Top six things to do if you’ve been fired or laid off

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Top six things to do if you’ve been fired or laid off

In this blog article, we review six things you should do, from a legal perspective, if you’ve been fired or laid off.

1)       Don’t sign anything before you talk to a lawyer, but get what you’re owed under employment standards legislation!

Before you sign anything, arrange to see an employment and labour lawyer so you know your rights and your options.  Until then, make sure you’re getting the amounts you’re owed under employment standards legislation. For provincially regulated employers in BC, that’s the Employment Standards Act.  You don’t need to sign a release or agree to anything in order to get what you’re owed under employment standards legislation.  If you’re not a new employee and your employer isn’t saying that you were fired for cause, then you’re likely entitled to severance amounts owed to you for length of service – which, in BC, can amount to up to 8 weeks’ pay. (If you’re entitled to common law reasonable notice, you can be entitled to months of pay in lieu of notice, but you may have to go to see a lawyer and go to  court to enforce your rights.)

2)       Don’t talk to other people about your termination.

A big part of what an employer pays for is confidentiality when you settle.  Don’t make it less appealing for your employer to settle your claim by talking to everybody about how you were fired!

3)       Apply for Employment Insurance (“EI”) benefits.  If you’ve just lost your job, then you’ll want to get income again as quickly as you can. You can qualify for EI benefits if you weren’t terminated “for cause.” Even if your employer is saying they had cause to fire you, your employer isn’t the one who decides whether you get EI benefits or not.  An adjudicator will make that decision, not them.  Before you call Service Canada about EI benefits, though, it’s a good idea to talk to an employment and labour lawyer so you know what’s relevant and what questions you’ll be asked.

4)       Don’t breach your own obligations to your employer, such as confidentiality.  Employees often have obligations towards their employers even after they are let go.  Your employment contract will often spell these out, such as confidentiality provisions or an obligation to not approach your former employer’s clients or employees.  See an employment and labour lawyer about what your obligations are – and, in the meantime, don’t use employer business information or approach clients or other employees of the company.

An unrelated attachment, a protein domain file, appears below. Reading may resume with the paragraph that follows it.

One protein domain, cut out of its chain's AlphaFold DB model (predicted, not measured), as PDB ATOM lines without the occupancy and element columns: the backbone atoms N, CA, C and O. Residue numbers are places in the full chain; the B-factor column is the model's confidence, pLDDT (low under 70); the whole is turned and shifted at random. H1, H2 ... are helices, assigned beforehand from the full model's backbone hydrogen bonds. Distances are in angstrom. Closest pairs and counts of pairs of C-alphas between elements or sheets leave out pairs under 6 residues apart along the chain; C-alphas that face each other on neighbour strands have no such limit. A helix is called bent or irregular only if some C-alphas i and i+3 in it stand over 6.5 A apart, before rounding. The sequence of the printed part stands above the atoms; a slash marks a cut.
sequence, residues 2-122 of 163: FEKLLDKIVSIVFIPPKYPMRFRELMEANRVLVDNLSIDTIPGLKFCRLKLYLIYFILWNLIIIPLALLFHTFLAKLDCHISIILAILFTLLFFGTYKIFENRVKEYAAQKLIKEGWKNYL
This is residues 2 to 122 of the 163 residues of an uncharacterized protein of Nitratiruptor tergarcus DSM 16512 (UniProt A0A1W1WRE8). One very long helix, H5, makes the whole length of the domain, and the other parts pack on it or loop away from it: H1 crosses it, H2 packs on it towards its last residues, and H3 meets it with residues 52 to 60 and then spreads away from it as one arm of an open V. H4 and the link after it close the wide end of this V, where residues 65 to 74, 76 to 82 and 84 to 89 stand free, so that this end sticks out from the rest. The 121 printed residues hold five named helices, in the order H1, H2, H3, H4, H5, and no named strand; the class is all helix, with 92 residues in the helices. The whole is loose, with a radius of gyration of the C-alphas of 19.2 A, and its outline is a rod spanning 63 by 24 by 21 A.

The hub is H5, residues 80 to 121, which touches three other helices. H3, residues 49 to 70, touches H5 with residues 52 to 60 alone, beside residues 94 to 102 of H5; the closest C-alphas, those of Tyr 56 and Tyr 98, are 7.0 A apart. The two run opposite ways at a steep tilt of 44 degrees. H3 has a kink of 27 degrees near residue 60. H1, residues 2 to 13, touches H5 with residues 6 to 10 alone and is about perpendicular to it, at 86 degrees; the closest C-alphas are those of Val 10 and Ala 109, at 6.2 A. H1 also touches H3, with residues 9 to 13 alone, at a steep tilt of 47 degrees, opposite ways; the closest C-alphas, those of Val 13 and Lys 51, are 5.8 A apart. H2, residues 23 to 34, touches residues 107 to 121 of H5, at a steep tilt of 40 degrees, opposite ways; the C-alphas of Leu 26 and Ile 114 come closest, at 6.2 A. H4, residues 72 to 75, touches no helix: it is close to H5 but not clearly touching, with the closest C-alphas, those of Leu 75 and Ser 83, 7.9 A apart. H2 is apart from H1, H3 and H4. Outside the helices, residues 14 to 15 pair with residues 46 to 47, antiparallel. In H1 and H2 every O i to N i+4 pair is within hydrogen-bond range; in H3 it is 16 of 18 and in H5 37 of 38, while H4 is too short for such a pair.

5)       Think about references, and start your job search.  Getting fired or laid off is one of the most stressful experiences you can have, so take some time.  However, it’s good to get going on finding another job as soon as possible.  And reducing the amount of loss you experience because of getting fired – or “mitigation” – is a legal duty you’ll have as an employee if you’re going to look for damages in a wrongful dismissal suit.  So think about your references, start looking for a  job as soon as you can, and keep a record of your efforts for any future case.

6)       Go see an employment and labour lawyer.  It’s always smart to go see an employment and labour lawyer about your rights when you’ve lost your job. An employment and labour lawyer will let you know if your employer owes you money because of your dismissal, and set out your options so you know what choices you have to enforce those rights. Employment law can be a tricky area of law for lawyers to dabble in, so it’s always best to go to a lawyer and law firm that has lots of experience in employment and labour law.

This applies to non-unionized employees.  If you’re a unionized employee, then you need to see your union representative as soon as possible!  There are timelines you need to make in order to grieve, and they can be really short.

We also have an article here that talks about other practical steps you can take when you find out you’ve lost your job.

DISCLAIMER: The content of this article, and this website generally, is not intended as legal advice and cannot be relied upon as legal advice.  To provide legal advice on your problem, a lawyer must first understand your specific situation.

To book a consultation, please give us a call toll-free 1 (877) 708-8350 or locally 604-245-3169. You can also book a consultation online here.

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